My baby daughter died.

I lost my beloved child.

Did you hear me?

I did not experience

the "loss of a pregnancy" or
a "failed reproductive event" or
a "negative outcome of pregnancy"

and the lying language you continue to foist on me is infuriating. I will never, ever, ever support events, books, research, and any other movement that propagate this lying, offensive, diminishing language.*

This process of naming- the nomenclature of death- has an outcome that can be measured by society's perception to the death of a baby. It's sublime effects are used for social and political manipulation and misappropriation. It is subtly powerful and insidious.

This misuse of language encourages the systemic dismissal of this tragedy, inferring that the traumatic experience of 10 months of pregnancy, hours and hours of excruciating labor, only to then give birth to a dead baby, followed by postpartum reminders such as breast milk, burning arms, sleepless nights, pacing the floors, hormonal insanity, physical recovery, and indescribable grief isn't worthy of mourning just as any other child's death.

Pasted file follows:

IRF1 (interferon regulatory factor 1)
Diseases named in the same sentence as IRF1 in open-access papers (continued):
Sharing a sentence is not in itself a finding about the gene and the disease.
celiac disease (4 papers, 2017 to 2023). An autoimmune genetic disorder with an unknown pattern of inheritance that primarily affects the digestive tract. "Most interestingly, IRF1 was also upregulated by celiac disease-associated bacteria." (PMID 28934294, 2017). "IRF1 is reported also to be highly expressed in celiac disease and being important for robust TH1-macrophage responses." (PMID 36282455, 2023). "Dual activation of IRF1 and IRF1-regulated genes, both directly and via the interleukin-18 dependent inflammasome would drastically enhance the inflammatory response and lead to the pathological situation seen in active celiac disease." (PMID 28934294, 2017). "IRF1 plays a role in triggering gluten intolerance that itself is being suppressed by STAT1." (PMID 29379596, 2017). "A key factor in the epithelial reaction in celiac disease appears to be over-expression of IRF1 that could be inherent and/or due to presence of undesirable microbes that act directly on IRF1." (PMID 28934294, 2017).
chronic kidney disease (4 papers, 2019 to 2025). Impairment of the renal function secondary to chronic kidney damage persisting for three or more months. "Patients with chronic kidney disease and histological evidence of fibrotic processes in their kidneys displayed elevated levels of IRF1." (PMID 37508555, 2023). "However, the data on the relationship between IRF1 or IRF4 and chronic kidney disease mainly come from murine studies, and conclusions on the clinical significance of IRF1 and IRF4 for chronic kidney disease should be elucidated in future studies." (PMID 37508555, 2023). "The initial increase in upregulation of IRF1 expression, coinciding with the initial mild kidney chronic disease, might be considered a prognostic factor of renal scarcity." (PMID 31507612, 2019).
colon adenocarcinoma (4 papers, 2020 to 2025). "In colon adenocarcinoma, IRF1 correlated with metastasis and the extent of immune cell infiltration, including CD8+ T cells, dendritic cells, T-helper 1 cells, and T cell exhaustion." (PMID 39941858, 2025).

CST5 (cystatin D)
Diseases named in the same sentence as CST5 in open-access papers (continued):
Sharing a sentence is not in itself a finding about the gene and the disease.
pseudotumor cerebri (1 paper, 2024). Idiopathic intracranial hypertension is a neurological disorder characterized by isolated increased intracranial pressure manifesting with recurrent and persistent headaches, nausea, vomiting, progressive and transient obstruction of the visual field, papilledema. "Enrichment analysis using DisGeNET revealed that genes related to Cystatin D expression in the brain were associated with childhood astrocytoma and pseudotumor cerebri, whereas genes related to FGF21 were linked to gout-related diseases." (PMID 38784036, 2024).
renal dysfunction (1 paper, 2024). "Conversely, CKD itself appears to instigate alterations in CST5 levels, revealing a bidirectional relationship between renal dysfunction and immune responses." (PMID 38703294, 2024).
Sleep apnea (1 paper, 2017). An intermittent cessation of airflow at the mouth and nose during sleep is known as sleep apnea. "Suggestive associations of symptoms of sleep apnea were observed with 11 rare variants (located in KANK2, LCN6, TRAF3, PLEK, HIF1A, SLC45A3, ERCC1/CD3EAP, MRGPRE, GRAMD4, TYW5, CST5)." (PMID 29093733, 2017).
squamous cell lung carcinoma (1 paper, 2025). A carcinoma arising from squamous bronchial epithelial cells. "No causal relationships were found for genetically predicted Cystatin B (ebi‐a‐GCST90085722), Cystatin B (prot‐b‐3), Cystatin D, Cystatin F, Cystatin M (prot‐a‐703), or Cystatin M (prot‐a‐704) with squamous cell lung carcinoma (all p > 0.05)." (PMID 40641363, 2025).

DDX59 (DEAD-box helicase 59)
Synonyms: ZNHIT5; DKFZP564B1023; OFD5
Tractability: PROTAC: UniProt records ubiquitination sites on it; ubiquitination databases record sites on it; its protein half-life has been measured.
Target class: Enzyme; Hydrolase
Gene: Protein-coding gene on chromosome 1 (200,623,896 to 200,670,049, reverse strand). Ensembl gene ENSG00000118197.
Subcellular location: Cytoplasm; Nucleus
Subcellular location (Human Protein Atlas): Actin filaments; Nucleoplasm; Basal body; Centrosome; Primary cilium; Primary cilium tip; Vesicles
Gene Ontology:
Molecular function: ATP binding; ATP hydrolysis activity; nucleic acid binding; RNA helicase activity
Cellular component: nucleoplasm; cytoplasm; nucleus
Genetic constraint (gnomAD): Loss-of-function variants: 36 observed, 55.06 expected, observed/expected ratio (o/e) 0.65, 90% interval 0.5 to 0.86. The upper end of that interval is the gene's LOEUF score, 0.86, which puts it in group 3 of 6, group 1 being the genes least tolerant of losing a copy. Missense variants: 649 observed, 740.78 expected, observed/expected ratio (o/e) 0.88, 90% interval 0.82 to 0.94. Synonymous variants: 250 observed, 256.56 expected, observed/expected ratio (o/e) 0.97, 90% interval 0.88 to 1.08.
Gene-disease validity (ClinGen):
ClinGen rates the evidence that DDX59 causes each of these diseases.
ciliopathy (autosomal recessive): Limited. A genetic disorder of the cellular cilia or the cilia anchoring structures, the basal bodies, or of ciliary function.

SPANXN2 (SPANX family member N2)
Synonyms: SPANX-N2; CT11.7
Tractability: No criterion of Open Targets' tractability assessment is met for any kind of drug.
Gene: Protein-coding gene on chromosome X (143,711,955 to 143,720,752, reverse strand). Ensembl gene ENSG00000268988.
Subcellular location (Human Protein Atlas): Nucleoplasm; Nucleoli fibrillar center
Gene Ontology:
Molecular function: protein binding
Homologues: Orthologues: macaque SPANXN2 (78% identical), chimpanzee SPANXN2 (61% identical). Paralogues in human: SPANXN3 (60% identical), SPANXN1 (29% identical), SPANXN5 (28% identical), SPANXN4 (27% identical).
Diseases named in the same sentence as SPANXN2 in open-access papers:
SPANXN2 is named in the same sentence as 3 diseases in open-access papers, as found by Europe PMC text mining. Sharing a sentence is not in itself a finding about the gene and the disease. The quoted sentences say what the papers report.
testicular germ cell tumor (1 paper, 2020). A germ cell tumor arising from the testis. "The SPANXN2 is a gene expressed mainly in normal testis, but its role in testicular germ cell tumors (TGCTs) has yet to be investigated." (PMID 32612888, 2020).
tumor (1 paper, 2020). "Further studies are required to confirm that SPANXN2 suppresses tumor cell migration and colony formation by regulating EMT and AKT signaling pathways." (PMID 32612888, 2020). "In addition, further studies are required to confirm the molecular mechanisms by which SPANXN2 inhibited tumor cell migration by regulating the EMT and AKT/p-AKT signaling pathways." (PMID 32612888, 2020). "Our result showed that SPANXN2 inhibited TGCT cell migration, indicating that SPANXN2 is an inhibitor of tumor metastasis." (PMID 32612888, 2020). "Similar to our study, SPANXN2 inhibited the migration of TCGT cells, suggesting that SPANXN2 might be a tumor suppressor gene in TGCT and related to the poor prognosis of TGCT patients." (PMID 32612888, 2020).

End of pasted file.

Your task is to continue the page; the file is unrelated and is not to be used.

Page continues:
Rather, the implicit message is that this trauma was merely an "adverse outcome of pregnancy" or a "pregnancy loss" - and not really the death - or loss if you prefer- of a baby- a son or a daughter. And thus, these children, themselves, are devalued. This translates to the social oppression of thousands of grieving mothers worldwide who are relegated to the depths of despair alone.

And this type of lying language is in part why- in 1994- her death was treated with contempt and disregard.